Monday: Reliability Track

Monday |  Reliability Track

9:30 AM–10:15 AM 
In Service Partial Discharge Surveys: For Reliability and Safety

Speaker: Anthony McGrail/Falk-Rudiger Werner, Doble Engineering Company

Description:
Partial Discharge (PD) is a symptom of insulation breakdown which is a precursor to a possibly catastrophic failure. This presentation will discuss practical cases of PD surveys and the detection of problems before failure occurs.  PD is a common phenomenon and as the test/survey is performed without an outage, there is a significant benefit to the owners/operators in reducing incidents while also reducing the need for outages. Beginning with the basics of PD and the variety of symptoms which can be detected, examples are given of sensors and techniques to detect PD activity and locate the source. The presentation will address the need to deal with background noise, and gives examples of interference which may be present. Interpretation of data, from time resolved, phase resolved and spectral representations will be given. Examples from the field include detection of PD, with analysis and actions: within GIS; from insulators, disconnects and switches; from cable terminations; from transformers and breakers. Successful interventions show that PD survey and assessments rely on good data, appropriate interpretation and realistic action. The role of artificial intelligence and machine learning tools is discussed, with examples of practical tools to support users in the field.

10:30 AM–11:15 AM
Power Quality and Reliability: Impact on Automated Industrial Systems

Speaker: Alan Ross, SD Myers

Description:
Robotics. Artificial Intelligence (AI). Automation. Synaptic Performance Indicators (SPI). Machine Learning (ML). What do all these disciplines have in common, besides, being great buzzwords for the reliability professional to throw around? They all require reliable, quality power and without clean, reliable and quality power, plant operations will experience potential drastic failures in the future.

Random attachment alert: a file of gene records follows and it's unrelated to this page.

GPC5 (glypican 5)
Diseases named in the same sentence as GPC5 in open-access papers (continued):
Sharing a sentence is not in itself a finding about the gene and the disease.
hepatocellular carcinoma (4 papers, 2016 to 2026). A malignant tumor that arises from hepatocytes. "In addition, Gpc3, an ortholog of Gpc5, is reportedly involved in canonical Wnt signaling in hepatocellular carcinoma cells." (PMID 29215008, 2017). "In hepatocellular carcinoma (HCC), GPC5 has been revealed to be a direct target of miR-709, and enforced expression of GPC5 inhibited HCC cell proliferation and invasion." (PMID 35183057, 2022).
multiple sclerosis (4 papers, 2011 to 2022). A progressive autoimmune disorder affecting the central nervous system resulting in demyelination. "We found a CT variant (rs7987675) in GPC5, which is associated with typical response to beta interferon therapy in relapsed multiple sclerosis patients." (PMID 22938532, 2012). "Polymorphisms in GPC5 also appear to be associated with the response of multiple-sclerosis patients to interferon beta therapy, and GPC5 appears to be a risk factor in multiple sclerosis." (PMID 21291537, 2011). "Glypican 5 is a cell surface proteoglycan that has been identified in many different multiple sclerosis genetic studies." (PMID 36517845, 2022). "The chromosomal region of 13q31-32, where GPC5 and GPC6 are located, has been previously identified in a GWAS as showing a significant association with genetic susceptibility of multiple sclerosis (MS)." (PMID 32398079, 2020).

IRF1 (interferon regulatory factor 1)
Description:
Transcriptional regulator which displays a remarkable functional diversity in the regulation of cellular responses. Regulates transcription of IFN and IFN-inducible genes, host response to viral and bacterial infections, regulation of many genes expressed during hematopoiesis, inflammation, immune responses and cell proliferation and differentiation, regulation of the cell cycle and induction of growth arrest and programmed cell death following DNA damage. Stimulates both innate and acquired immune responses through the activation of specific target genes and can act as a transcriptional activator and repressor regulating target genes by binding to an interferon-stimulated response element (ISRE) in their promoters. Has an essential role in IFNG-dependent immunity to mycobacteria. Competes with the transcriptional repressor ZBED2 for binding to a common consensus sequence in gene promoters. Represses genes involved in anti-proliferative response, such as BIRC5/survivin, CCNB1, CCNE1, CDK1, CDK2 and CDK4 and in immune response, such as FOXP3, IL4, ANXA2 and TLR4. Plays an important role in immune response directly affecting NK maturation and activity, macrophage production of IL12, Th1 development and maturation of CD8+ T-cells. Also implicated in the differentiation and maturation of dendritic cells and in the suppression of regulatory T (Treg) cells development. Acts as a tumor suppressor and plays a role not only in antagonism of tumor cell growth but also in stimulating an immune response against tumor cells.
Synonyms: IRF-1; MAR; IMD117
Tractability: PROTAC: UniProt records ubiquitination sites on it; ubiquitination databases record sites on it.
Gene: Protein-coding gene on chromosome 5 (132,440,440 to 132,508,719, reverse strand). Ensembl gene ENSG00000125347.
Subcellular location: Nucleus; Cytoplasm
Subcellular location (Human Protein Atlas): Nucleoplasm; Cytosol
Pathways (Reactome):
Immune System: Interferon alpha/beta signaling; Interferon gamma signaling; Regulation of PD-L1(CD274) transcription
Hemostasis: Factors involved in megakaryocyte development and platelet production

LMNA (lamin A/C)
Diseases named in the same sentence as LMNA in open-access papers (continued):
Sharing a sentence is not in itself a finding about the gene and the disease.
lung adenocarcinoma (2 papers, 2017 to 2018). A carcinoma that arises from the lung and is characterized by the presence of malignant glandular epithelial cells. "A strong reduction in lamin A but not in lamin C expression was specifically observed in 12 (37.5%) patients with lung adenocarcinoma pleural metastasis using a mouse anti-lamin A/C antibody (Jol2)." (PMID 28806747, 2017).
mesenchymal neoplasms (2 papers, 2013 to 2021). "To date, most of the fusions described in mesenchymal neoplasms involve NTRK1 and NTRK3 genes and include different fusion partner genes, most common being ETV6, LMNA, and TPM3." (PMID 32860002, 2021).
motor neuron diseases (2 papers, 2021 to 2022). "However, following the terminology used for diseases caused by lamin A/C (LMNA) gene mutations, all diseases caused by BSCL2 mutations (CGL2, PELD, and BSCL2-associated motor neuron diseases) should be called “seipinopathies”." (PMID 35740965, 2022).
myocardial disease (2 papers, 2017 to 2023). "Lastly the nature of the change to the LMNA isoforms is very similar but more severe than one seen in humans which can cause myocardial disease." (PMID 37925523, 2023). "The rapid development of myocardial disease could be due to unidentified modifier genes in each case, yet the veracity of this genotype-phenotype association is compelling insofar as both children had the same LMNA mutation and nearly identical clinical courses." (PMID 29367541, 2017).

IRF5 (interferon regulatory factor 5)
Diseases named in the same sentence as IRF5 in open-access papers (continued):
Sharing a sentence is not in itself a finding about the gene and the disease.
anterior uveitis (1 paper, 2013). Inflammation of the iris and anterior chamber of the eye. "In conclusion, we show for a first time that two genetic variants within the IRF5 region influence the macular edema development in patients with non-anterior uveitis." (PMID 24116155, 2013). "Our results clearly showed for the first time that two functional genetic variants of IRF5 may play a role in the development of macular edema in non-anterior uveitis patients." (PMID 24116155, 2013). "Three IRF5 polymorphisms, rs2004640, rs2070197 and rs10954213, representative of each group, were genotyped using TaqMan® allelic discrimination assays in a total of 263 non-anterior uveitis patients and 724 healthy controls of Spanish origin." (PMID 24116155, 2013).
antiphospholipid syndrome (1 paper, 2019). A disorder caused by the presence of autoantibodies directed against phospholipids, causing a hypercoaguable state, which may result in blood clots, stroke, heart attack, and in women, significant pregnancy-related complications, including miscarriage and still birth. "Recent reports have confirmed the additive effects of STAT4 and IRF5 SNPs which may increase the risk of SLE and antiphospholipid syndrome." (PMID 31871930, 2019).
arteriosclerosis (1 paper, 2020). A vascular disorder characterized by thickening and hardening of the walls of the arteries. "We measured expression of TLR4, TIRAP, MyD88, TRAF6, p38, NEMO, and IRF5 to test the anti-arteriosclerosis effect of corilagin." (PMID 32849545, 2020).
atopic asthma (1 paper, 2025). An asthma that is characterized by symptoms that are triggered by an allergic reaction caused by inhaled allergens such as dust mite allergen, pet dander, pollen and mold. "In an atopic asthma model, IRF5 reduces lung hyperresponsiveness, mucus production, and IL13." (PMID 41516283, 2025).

This presentation will focus on the issue of power quality and power reliability, two distinctively different issues that impact each other, as they both affect sophisticated automation systems. Looking at these issues from a NETA professional’s perspective, we can see that the more we rely on automation to operate plants, the greater the impact of poor power quality and in turn, the greater the impact on the reliability of those plants.

There is rapid and dramatic change affecting the manufacturing world as we fully embrace digitization, automated control systems and Manufacturing 4.0.  Globalization, hyper-competition, advanced automation design and the ever-present pressure to produce more at lower costs and higher quality make the job of plant and asset design, operations, maintenance and reliability, more challenging.  All these significant changes will greatly affect NETA members and those best prepared will prosper as a result and those who are unprepared may flounder.

Several case studies will be presented that show the connection between operational reliability and power quality when automated systems or assets have been added to plants and what was done to remediate the problems.

11:30 AM–12:15 PM
How to Perform a Power Survey

Speaker: Ross Ignall, Dranetz Technologies

Description:
Power monitoring can encompass anything from spot checks to Energy surveys to Power Quality surveys and anything in between.  Power monitoring applications can have a lot of similarities, such as circuit connections and wiring, but the end objectives can be quite different, meaning the tools used may be different.  Energy surveys typically look at consumption, with the main goal being how much energy is used, when and where.  Power quality surveys are focused on the compatibility of the power source to the load, with the goal being troubleshooting problems or improving system performance or uptime.  Each can be done on a proactive or reactive basis.  Proactive monitoring is done to better understand and/or improve the process with the end goal being problem prevention, improved reliability or energy reduction.  Reactive monitoring is troubleshooting; a problem occurred and you’re trying to fix it.

This interactive session will review the various types of power surveys, similarities and differences.  We’ll cover choosing the right equipment, instrument connections/wiring and transducers, as well as the systematic steps to get the best results from your survey.

2:15 PM–5:00 PM
Emerging Technologies Symposium

More details coming soon.